-- Supreme Court Justice William O. Douglas, expressing the majority opinion in Zorach v. Clauson (1952)
The modern court's hostility to Christianity is a very recent (and un-Constitutional) invention.

Friday, January 05, 2007

The Best Nutrition Website on the Internet

With the onset of the new year and its attendant resolutions, many people are going on diets. Low-calorie, low-fat, low-carb -- almost all dieters (and many folks who aren't on a diet) are reading those ubiquitous nutrition labels on packaged foods. does a much, much more thorough job. The site analyzes a bazillion different foods, including fast foods, for not only nutrition, but also how a food fits into a particular kind of diet.

An unusual feature is the "fullness factor" that measures satiety against nutrition. (Along with cool full color graphs.)

For people who are interested in what they're eating, this site can't be beat.

Bon app├ętit.

Other People Say Smart Stuff, Too

"To suggest that combatants who fight without a flag or a uniform; who wipe their feet on the Geneva Convention; who disguise themselves as women; who hide in mosques and marketplaces; who slice off the heads of their prisoners; and who use children as shields; are entitled to the same safeguards as soldiers is sheer lunacy."
-- Burt Prelutsky

First Post of 2007

...So I'm working on a scene-by-scene revision of the novel, and I suddenly realize that I haven't posted on my own blog for several weeks, although I've contributed to another blog quite energetically (check the "comments" sections of anything remotely political.)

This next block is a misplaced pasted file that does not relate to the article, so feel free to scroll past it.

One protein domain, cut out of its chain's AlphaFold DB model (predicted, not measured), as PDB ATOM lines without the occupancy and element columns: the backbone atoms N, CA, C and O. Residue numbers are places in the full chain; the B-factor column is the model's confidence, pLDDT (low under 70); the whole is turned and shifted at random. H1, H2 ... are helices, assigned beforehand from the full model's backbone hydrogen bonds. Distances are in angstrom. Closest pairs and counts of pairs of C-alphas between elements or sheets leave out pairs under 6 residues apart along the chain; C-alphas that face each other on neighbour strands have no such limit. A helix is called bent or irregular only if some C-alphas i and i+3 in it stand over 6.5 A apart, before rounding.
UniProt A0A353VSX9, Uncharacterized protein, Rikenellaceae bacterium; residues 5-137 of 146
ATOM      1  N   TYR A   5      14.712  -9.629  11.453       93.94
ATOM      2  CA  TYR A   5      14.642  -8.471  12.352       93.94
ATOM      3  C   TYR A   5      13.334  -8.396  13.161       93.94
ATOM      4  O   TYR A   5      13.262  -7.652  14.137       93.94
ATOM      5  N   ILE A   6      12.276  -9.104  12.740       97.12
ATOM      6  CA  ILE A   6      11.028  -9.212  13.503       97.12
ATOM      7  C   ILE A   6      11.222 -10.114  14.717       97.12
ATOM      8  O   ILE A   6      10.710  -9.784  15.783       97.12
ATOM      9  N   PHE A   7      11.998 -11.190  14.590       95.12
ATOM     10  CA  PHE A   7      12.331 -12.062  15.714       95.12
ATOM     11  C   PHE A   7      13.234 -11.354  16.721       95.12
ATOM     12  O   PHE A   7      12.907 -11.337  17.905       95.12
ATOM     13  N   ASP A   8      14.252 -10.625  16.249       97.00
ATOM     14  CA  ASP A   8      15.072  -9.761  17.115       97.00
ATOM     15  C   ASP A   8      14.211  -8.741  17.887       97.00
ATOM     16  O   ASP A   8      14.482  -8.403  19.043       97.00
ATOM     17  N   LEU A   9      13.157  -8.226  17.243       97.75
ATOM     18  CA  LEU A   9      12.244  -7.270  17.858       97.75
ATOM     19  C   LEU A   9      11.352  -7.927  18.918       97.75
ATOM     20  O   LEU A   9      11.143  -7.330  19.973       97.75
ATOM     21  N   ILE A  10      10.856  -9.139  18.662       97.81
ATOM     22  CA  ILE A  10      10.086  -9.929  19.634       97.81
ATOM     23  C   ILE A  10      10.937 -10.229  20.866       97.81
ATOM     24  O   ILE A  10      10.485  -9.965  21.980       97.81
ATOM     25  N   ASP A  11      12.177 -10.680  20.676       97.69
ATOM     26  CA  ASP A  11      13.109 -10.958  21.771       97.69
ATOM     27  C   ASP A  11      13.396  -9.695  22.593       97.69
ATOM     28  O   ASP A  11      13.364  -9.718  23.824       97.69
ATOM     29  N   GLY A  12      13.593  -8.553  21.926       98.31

Conspiracy theorists base their beliefs on the idea that governments, institutions and leaders are competent enough to successfully engineer a conspiracy. I'm starting to believe that any kind of competence by those parties is doubtful, if not impossible.

Case in point: Saddam Hussein's execution. Justice is finally meted out and, with the exception of the usual anti-capital punishment crowd, mostly popular. Then the cell phone video turns up, showing the sectarian chants and gauche taunting of Saddam before he was executed. Suddenly, what should have been a satisfactory ending to the story becomes propaganda for our enemies. Once again.